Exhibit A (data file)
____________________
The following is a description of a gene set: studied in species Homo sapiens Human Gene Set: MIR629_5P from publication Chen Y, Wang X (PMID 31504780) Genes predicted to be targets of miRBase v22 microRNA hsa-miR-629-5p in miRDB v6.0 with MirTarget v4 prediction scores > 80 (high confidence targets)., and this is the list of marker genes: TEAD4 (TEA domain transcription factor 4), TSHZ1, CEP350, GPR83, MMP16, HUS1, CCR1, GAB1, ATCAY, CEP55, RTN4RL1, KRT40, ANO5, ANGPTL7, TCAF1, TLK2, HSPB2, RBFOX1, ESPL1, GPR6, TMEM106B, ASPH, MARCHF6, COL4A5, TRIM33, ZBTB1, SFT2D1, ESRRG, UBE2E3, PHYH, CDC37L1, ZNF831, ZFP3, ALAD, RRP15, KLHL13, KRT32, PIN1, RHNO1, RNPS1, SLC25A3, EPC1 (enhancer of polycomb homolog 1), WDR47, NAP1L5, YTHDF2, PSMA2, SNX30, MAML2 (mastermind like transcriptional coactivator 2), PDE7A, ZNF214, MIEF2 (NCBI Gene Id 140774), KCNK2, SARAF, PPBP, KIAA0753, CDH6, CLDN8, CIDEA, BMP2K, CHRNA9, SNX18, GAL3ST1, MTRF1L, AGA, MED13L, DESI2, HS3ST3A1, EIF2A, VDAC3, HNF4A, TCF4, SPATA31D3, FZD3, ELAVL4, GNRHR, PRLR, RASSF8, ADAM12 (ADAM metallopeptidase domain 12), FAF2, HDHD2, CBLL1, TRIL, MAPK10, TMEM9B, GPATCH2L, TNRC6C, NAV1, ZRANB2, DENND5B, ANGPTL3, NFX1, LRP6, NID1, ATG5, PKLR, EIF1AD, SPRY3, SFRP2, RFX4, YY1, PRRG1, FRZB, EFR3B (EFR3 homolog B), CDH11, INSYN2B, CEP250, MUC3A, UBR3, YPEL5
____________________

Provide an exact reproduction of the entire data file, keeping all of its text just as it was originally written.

The following is a description of a gene set: studied in species Homo sapiens Human Gene Set: MIR629_5P from publication Chen Y, Wang X (PMID 31504780) Genes predicted to be targets of miRBase v22 microRNA hsa-miR-629-5p in miRDB v6.0 with MirTarget v4 prediction scores > 80 (high confidence targets)., and this is the list of marker genes: TEAD4 (TEA domain transcription factor 4), TSHZ1, CEP350, GPR83, MMP16, HUS1, CCR1, GAB1, ATCAY, CEP55, RTN4RL1, KRT40, ANO5, ANGPTL7, TCAF1, TLK2, HSPB2, RBFOX1, ESPL1, GPR6, TMEM106B, ASPH, MARCHF6, COL4A5, TRIM33, ZBTB1, SFT2D1, ESRRG, UBE2E3, PHYH, CDC37L1, ZNF831, ZFP3, ALAD, RRP15, KLHL13, KRT32, PIN1, RHNO1, RNPS1, SLC25A3, EPC1 (enhancer of polycomb homolog 1), WDR47, NAP1L5, YTHDF2, PSMA2, SNX30, MAML2 (mastermind like transcriptional coactivator 2), PDE7A, ZNF214, MIEF2 (NCBI Gene Id 140774), KCNK2, SARAF, PPBP, KIAA0753, CDH6, CLDN8, CIDEA, BMP2K, CHRNA9, SNX18, GAL3ST1, MTRF1L, AGA, MED13L, DESI2, HS3ST3A1, EIF2A, VDAC3, HNF4A, TCF4, SPATA31D3, FZD3, ELAVL4, GNRHR, PRLR, RASSF8, ADAM12 (ADAM metallopeptidase domain 12), FAF2, HDHD2, CBLL1, TRIL, MAPK10, TMEM9B, GPATCH2L, TNRC6C, NAV1, ZRANB2, DENND5B, ANGPTL3, NFX1, LRP6, NID1, ATG5, PKLR, EIF1AD, SPRY3, SFRP2, RFX4, YY1, PRRG1, FRZB, EFR3B (EFR3 homolog B), CDH11, INSYN2B, CEP250, MUC3A, UBR3, YPEL5